Ducati’s strong year was backed by the top satellite team of Alma Pramac Ducati, where Danilo Petrucci did well enough to be recruited to the factory in Lorenzo’s place, while teammate Jack Miller jumped off three years on a second-rate Honda to a year-old Ducati that immediately rewarded his press-on style—never better than in Argentina, when a high-risk run on slicks on a drying track netted him an epic pole.
Jack scored a string of top-10s, had a bit of a mid-season slump, but was back among the fast guys at the end. He fully repaid the faith Honda had shown taking him straight from Moto3. But on a Ducati. He will lead the highly favored Pramac team on a factory bike next year.
KTM’s second year didn’t seem to maintain their momentum. In fact, the bikes had clearly improved and were finishing closer to the winner, but with more bikes in between them, so that top-10s were hard come by.
The loss to injury of chief tester Mika Kallio and for five races Pol Espargaro cost them dear in development terms; the Spaniard’s hard-won third in the high-attrition final round in a flood in Valencia was a welcome fillip.
Aprilia had a tough year, with a miss-step in development—lead rider Aleix Espargaro only three times in the top 10. A re-boot next year sees Andrea Iannone join him on a much-revised Aprilia RS-GP.
It would have been the longest-ever season, with 19 rounds, but ended up on only 18, with the disgrace of cancellation of the British GP, on a resurfaced track that was dangerously flooded even in light rain. A bad leg break suffered by Tito Rabat in a multi-bike aquaplaning incident was a further black mark against Silverstone, with the future of the British GP in doubt.
Set against that were many high points. It was a properly great year.
The last year of the original CBR600RR engine for Moto2 was ironically enough probably the very best since the class replaced 250s in 2010, and certainly the closest. There were just seven points in it at the end, between winner Francesco (Pecco) Bagnaia (Kalex) and runner-up Miguel Oliveira (KTM).
There’d been seven different race winners on three different types of chassis, and some better-than-usual scraps, in a class where the equality of the underpowered engines makes overtaking a real challenge.
In fact, in spite of the final scores, Bagnaia on the SKY VR46 Kalex was the classiest act, and tied up the title with a race to spare. He had eight wins to Oliveira’s three. The Red Bull KTM rider, Portugal’s first star, had more podium finishes, but Bagnaia was equally consistent in scoring every round, and when he faltered it wasn’t usually through any fault of his own.
The decisive moment was their hand-to-hand combat at the Red Bull Ring in Austria, where Rossi protégé Bagnaia won out in the last corner.
The next-best in the championship was Oliveira’s teammate Brad Binder, in his second season after an injury-interrupted 2017. The ex-Moto3 champion equaled Oliveira’s three wins, and at several races dutifully played second fiddle to the title candidate.
Oliveira and Bagnaia are off to MotoGP next year. Binder and Bagnaia’s teammate Luca Marini are staying on, and with the latter’s year-end form bringing him a first win in Malaysia, they look set to replicate the same battle.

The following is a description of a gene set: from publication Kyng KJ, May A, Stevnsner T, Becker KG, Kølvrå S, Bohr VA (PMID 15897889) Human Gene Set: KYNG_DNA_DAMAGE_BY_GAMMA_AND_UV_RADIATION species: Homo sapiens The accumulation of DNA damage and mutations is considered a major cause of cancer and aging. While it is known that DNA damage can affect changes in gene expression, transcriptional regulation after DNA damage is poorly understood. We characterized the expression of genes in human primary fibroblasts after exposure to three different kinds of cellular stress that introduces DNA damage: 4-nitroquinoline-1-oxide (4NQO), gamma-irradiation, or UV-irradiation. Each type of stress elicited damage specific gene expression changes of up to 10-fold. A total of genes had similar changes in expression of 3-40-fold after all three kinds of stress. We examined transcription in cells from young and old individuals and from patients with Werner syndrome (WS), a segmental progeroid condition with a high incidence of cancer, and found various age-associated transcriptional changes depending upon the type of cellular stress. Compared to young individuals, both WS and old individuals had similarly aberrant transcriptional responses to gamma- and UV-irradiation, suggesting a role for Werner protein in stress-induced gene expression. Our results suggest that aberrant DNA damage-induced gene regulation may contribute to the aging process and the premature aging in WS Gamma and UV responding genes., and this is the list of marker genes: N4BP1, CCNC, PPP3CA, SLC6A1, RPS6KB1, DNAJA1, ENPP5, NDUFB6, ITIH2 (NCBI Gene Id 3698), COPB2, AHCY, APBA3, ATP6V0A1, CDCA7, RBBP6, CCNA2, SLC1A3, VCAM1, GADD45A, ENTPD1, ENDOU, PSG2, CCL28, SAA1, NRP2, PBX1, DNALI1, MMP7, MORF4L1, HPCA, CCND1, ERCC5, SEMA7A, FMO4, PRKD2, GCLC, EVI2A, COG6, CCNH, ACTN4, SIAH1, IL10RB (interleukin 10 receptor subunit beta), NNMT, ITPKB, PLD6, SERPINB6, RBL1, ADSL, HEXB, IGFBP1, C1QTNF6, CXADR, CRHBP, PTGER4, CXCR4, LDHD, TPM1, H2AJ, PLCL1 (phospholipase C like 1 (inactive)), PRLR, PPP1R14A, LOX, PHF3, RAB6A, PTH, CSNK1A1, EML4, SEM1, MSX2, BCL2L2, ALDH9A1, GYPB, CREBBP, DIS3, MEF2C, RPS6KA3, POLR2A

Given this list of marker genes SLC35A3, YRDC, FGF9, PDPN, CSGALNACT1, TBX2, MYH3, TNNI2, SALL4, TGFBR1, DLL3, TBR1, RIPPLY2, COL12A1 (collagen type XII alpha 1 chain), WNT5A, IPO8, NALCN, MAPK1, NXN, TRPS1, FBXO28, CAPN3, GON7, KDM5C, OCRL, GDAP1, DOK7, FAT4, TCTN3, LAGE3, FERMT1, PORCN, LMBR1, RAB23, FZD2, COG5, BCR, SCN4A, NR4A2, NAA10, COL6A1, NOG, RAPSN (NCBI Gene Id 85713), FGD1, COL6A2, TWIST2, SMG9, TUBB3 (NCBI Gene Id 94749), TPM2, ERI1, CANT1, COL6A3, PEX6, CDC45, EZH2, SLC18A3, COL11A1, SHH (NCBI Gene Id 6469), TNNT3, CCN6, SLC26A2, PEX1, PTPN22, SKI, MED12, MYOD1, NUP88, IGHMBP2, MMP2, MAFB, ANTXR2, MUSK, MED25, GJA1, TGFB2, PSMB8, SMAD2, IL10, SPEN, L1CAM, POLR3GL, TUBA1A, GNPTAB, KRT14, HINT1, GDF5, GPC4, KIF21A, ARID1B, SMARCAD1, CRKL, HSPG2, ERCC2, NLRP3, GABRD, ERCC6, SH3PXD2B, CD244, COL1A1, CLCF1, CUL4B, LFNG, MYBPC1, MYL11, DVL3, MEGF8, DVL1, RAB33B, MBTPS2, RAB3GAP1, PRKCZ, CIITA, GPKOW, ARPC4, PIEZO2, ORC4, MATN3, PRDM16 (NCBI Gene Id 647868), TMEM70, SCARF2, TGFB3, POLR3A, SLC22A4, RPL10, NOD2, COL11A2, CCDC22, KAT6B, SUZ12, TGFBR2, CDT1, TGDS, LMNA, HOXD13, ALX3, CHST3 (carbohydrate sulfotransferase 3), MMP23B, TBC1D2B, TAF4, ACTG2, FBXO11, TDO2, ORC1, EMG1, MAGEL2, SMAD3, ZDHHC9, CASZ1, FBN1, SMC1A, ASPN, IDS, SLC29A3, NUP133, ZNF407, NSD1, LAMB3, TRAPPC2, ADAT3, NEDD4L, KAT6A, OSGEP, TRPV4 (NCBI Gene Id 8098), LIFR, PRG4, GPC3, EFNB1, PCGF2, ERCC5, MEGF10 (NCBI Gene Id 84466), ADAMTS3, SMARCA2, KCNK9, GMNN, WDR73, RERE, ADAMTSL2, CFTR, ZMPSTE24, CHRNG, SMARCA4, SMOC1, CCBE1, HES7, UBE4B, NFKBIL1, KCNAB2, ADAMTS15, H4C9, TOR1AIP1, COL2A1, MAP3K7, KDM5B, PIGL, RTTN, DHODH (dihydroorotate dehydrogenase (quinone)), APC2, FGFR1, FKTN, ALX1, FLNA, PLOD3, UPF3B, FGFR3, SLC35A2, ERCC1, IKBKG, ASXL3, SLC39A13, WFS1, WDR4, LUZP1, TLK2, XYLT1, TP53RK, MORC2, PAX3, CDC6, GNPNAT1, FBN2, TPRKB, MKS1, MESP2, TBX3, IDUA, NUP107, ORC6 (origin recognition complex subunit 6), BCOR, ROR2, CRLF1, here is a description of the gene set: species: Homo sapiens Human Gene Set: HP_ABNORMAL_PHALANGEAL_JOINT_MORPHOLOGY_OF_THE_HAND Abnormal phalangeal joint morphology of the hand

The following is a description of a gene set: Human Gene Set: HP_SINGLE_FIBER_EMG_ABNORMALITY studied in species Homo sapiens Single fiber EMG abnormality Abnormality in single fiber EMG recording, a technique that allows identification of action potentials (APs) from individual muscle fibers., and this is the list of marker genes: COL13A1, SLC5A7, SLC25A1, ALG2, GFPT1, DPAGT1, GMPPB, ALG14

Alex Marquez had a dire season without a single win, including the bitter blow of seeing his rookie EG-VDS Kalex teammate Joan Mir plucked from the Cinderella class straight into MotoGP by the Suzuki factory. But Marc’s younger brother had the consolation of winning a close battle for fourth overall, after Jerez winner Lorenzo Baldassarri, Mir and Marini all crashed out on the second corner of the final race.
Fabio Quartararo (Speed Up) took two wins, justifying the early faith that brought him into GPs at 15 back in 2015—only to have one win taken away on a tire pressure technicality at Motegi.
The other race winner was 33-year-old veteran Mattia Pasini (Italtrans Kalex), who sadly was not able to find a ride for next year.
Joe Roberts, the only American in GPs, was classed as a rookie in spite of a handful of rides last year, and teamed with South African Steven Odendaal in the RW Racing team fielding the new Japanese-made NTS chassis. In a season concentrating on development, Roberts was in the points twice, 14th in Italy and one place higher in Thailand, and cruelly crashed out of a strong seventh in the wet at the final round.
The screaming of the 600cc Hondas was over at Valencia. Next year Moto2 takes the next step with lighter, more powerful 765cc Triumph three-cylinder engines, along with upgraded electronics.
Jorge Martin was imperious in Moto3, taking eleven poles without the usual slipstreaming games, and using his extra speed to escape from the usual brawl enough times to clock up seven wins.
He crashed a couple of times on his own account, and was taken out by other riders twice. But the Del Conca Gresini Honda man was clearly in a class of his own.
All the same, in his second season, Marco Bezzecchi (Redox Pruestel KTM) put up such a challenge that it was only when it was his turn to be knocked down twice, in Thailand and Australia, that his title chances finally disappeared. Bezzecchi took three wins, but a final fall in Valencia meant he lost second overall to Martin’s teammate Fabio Di Giannantonio, who took two wins and crossed the line first another time in France, only to be robbed by a penalty.
The beneficiary there was Albert Arenas (Angel Nieto KTM), who then took an ultra-close second win in Australia.
But it was Honda riders Enea Bastianini and Lorenzo Dalla Porta, with one win apiece, who took fourth and fifth overall.
KTM had fought back after being trounced last year by Honda, with better top speed to counter the Honda’s sweeter handling.
The season ended sensationally. Red Bull Rookies champion, Can Oncu (15), was given a wildcard ride at Valencia, his under-age participation sanctioned by a rule change earlier in the year that allowed the winner of the CEV Junior World Championship to compete at world level, even if they were under the minimum age of 16 years.
The talented super-teen won a difficult wet race, becoming all at once the youngest-ever GP winner, the first Turk to win a GP, and the first to win at his first attempt since 125 star Noboru Ueda back in 1991.
Next year Martin, Di Giannantonio, Bezzecchi and Bastianini, the top four in the championship, are joined by Spanish GP winner Philipp Oettl in Moto2; while Oncu joins as a full-time rider for the Ajo Red Bull KTM ooutfit. Already familiar with most of the European tracks from his Red Bull Rookies and Spanish CEV experience, the remaining riders need to be nervous. CN